- A Retrospective, Recycled Volume
It would be an understatement to describe Karen Lawrence's new book as not altogether new, for—as she acknowledges—all but one of its thirteen chapters have been published elsewhere. Chapters one- four are extracts from her well-known first book, The Odyssey of Style in "Ulysses" (Princeton University Press, 1981), chapters five-eleven originally appeared in journals or essay collections, and chapter twelve is a revision of her introduction to another volume. That leaves the final chapter, written in collaboration with Paul Saint-Amour, as the only one that is not already in print. Publishing a series of essays from several points in the career of a widely admired Joyce scholar has obvious benefits: for example, it provides ready access to Lawrence's work by young scholars who might not realize how much The Odyssey of Style has influenced discussions of Joyce's styles, and the selections reflect (and sometimes comment on) trends in Joyce criticism over the past three decades. On the other hand, I wonder if it is wise for presses and libraries to spend limited funds on a volume of recycled scholarship, no matter how good, instead of focusing on new books, including those by younger scholars.
My question is prompted by a recent article aimed at new Ph.D.s who should consider how much of a dissertation they may safely publish in journals without harming its chances of publication in book form. (See Leonard Cassuto, "From Dissertation to Book," The Chronicle of Higher Education, 57.38 [3 June 2011], A37-38.) The author notes that "Editors may disagree about precisely how much to publish from your manuscript, but they all agree there is a ceiling on the number of articles you should excerpt from a book in progress—and it's ordinarily no more than two." If Karen Lawrence were at an early stage in her career, this book would have little chance of being accepted, containing as it does [End Page 124] six times the recommended maximum of previously published scholarship. The rules are different, of course, for senior scholars—precisely those who do not need to publish in order to earn tenure. Moreover, for those who want to follow the trajectory of Lawrence's career, rather than just to read her scholarship, this book serves a special purpose. The question is whether it is good enough to justify its duplication of so much readily available scholarship. The answer, I think, is that it is good but not good enough.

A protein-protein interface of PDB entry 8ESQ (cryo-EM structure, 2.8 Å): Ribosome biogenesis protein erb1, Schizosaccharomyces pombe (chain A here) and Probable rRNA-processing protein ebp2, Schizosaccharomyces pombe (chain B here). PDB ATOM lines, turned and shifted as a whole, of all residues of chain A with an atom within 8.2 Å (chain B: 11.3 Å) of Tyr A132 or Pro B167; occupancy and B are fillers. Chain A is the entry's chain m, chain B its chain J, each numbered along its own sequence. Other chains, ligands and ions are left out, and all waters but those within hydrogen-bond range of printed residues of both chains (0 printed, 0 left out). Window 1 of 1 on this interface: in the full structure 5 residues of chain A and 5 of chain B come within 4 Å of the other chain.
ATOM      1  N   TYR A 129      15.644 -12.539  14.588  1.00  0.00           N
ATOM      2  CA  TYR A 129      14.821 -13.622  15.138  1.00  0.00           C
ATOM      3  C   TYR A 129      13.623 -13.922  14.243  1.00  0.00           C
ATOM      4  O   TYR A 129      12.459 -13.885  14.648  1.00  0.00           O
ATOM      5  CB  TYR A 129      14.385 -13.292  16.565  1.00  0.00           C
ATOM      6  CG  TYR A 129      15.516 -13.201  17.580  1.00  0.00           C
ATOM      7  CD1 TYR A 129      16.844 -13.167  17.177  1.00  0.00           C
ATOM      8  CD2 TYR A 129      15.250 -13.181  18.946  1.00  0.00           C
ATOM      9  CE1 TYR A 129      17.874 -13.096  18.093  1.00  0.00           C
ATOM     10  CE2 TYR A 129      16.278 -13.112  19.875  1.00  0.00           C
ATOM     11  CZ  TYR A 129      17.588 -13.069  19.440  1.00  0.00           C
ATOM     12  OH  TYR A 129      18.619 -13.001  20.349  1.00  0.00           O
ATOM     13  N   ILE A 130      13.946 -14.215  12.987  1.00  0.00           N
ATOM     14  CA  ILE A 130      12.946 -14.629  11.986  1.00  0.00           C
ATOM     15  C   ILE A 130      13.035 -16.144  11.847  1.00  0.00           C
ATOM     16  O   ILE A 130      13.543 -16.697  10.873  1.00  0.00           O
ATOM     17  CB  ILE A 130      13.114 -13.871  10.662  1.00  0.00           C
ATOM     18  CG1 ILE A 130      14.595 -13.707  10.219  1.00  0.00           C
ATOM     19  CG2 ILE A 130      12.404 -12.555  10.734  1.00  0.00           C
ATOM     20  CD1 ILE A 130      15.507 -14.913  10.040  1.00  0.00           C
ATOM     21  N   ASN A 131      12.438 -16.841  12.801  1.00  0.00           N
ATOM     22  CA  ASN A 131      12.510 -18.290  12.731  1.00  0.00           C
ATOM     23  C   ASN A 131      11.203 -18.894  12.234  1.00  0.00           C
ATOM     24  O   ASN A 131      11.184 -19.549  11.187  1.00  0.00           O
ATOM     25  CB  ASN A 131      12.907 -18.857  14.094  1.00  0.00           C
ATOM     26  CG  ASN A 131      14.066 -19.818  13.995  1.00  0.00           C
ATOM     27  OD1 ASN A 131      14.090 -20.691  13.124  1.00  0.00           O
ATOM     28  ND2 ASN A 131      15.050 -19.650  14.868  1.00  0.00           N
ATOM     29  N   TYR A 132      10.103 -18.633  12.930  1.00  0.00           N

Among the book's strengths are its comments on Joyce's style, especially in Ulysses. Take, for example, these passages, drawn from the many I've underlined in my copy: "Prose like 'he cried thickly' and 'he said contentedly' is the unsophisticated prose of fourth-rate fiction; a novel that begins this way parodies its own ability to tell a story. Even in the first chapter of [Ulysses], Joyce begins to turn novelistic convention into novelistic cliché, and it is here that the reader glimpses language beginning to quote itself, its characteristic activity in the latter half of the book" (20); "It seems to me that in 'Sirens' there is a special poignancy to the gap between sound and written language: Joyce shows us in the chapter that no matter how hard the writing may try to capture the living music of Dublin, the text, like all texts, is silent" (36); "The performance in 'Eumaeus' consists of Joyce's refusal to revitalize cliché, his insistence on using the worn-out style to tell the story" (50); "In 'Ithaca,' lyrical passages of the type parodied in other chapters of Ulysses are left to stand without becoming parodic" (56); "That 'A Painful Case' begins with the words 'Mr James Duffy' identifies the story itself as a case-file bearing the name of its subject as if on a folder's protruding tab" (186). As these observations indicate, Lawrence has a keen eye for whatever makes Joyce's prose so arresting.
The best chapters, in my judgment, are those...